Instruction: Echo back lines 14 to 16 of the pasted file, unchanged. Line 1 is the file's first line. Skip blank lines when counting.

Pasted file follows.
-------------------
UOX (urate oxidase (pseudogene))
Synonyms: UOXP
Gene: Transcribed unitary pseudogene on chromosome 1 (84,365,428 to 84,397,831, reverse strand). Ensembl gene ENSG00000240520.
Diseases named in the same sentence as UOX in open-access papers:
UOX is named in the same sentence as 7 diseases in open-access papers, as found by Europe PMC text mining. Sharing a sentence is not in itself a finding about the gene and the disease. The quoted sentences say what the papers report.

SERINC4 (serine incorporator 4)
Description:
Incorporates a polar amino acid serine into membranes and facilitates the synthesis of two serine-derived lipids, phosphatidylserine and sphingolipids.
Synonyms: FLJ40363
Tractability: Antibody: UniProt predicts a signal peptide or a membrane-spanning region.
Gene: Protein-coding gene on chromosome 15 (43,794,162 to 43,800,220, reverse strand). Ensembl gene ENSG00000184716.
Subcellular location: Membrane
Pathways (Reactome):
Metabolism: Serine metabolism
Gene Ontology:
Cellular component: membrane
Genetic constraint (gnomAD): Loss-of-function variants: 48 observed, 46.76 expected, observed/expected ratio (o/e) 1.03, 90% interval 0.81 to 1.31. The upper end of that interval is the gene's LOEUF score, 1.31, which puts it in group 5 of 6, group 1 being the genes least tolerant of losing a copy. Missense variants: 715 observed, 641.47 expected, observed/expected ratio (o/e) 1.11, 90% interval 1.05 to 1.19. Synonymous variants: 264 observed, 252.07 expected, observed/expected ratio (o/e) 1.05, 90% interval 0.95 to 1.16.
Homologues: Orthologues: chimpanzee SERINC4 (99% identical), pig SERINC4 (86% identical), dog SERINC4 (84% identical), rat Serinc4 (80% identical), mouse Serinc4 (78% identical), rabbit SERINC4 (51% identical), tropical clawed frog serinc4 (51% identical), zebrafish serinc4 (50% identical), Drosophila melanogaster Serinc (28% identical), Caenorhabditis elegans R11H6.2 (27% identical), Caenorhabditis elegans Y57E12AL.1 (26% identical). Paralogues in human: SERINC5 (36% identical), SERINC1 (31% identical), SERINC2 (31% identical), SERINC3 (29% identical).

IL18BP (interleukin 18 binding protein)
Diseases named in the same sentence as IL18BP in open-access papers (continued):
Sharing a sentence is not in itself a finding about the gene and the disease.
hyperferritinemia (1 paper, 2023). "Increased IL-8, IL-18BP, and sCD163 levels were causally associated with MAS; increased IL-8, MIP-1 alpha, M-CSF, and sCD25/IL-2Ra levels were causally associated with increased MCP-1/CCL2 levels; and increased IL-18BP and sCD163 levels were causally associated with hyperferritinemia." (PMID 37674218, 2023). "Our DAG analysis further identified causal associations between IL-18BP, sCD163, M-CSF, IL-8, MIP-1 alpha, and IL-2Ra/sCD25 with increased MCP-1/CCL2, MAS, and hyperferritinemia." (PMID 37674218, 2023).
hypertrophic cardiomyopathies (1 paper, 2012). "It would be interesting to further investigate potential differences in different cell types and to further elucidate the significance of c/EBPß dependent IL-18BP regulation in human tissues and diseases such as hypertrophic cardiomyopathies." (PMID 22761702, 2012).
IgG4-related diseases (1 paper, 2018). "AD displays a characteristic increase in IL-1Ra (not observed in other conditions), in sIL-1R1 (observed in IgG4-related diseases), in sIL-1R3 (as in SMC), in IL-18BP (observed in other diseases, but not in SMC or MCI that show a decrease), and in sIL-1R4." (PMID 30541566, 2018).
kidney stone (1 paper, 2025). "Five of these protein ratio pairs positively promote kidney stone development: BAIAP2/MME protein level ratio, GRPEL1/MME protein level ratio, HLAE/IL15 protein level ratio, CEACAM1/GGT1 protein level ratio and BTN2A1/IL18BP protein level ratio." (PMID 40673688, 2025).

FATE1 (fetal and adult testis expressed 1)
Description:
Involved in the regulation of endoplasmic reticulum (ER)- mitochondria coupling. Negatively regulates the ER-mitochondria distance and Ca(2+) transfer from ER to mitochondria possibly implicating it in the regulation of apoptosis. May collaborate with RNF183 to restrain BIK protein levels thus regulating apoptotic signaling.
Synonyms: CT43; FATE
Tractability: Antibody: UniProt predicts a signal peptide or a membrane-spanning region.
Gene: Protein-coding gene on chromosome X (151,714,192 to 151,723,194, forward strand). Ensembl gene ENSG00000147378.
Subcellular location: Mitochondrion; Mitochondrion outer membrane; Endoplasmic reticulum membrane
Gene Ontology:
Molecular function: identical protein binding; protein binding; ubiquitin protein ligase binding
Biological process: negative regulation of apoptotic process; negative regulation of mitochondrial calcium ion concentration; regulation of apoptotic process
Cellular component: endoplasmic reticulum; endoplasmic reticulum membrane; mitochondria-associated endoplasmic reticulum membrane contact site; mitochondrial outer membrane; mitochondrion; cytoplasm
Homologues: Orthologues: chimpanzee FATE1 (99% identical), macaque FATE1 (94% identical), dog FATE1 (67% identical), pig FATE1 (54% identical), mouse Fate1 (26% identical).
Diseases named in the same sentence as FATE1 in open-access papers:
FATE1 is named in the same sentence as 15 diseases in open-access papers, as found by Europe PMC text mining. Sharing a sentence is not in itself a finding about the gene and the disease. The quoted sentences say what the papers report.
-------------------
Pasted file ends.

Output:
Metabolism: Serine metabolism
Gene Ontology:
Cellular component: membrane